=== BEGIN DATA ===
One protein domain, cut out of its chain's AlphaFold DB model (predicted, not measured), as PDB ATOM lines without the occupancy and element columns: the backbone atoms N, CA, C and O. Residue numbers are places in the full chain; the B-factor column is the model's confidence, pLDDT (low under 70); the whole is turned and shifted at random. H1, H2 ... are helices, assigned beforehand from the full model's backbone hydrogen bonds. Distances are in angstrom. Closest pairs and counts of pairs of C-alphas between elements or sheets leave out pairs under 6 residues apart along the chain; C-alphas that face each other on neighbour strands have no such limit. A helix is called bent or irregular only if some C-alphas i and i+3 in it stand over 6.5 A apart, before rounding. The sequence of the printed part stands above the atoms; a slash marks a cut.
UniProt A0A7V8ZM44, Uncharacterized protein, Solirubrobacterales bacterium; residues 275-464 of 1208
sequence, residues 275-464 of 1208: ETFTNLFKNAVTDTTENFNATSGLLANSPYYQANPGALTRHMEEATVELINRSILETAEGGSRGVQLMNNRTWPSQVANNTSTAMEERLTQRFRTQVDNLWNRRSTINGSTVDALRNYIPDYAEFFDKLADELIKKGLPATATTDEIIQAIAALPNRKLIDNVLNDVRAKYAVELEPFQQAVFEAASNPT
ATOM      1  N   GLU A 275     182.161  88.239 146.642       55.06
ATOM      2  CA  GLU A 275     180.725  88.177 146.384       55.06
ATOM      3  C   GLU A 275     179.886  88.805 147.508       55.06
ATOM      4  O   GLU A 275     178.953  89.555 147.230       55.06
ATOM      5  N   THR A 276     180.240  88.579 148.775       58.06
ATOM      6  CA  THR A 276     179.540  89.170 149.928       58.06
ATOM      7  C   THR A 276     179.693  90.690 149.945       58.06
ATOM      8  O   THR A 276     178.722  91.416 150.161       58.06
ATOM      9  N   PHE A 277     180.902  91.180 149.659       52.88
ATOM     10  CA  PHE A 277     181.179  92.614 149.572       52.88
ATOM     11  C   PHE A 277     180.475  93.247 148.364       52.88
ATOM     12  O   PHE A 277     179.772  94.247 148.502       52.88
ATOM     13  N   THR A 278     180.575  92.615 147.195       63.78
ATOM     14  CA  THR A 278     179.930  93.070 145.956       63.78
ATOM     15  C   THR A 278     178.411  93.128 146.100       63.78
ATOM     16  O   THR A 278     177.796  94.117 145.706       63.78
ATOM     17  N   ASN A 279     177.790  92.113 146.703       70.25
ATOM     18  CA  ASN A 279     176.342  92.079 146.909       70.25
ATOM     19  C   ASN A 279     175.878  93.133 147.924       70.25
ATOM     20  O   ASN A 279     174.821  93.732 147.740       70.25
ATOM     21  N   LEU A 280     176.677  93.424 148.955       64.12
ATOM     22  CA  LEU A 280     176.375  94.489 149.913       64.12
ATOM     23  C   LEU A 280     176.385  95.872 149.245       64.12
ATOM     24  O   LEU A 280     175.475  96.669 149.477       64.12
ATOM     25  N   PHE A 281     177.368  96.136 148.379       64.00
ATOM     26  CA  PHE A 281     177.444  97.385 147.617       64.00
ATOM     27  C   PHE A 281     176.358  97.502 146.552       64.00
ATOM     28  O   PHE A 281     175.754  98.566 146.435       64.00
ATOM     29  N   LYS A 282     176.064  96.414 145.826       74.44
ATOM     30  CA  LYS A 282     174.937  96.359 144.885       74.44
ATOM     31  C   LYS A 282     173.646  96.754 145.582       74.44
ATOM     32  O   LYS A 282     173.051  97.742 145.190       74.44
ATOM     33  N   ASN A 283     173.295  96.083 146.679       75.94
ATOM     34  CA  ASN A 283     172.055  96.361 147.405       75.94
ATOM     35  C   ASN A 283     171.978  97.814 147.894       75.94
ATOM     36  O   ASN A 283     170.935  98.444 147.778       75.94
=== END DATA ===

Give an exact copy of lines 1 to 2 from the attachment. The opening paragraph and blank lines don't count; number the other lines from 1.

UniProt A0A7V8ZM44, Uncharacterized protein, Solirubrobacterales bacterium; residues 275-464 of 1208
sequence, residues 275-464 of 1208: ETFTNLFKNAVTDTTENFNATSGLLANSPYYQANPGALTRHMEEATVELINRSILETAEGGSRGVQLMNNRTWPSQVANNTSTAMEERLTQRFRTQVDNLWNRRSTINGSTVDALRNYIPDYAEFFDKLADELIKKGLPATATTDEIIQAIAALPNRKLIDNVLNDVRAKYAVELEPFQQAVFEAASNPT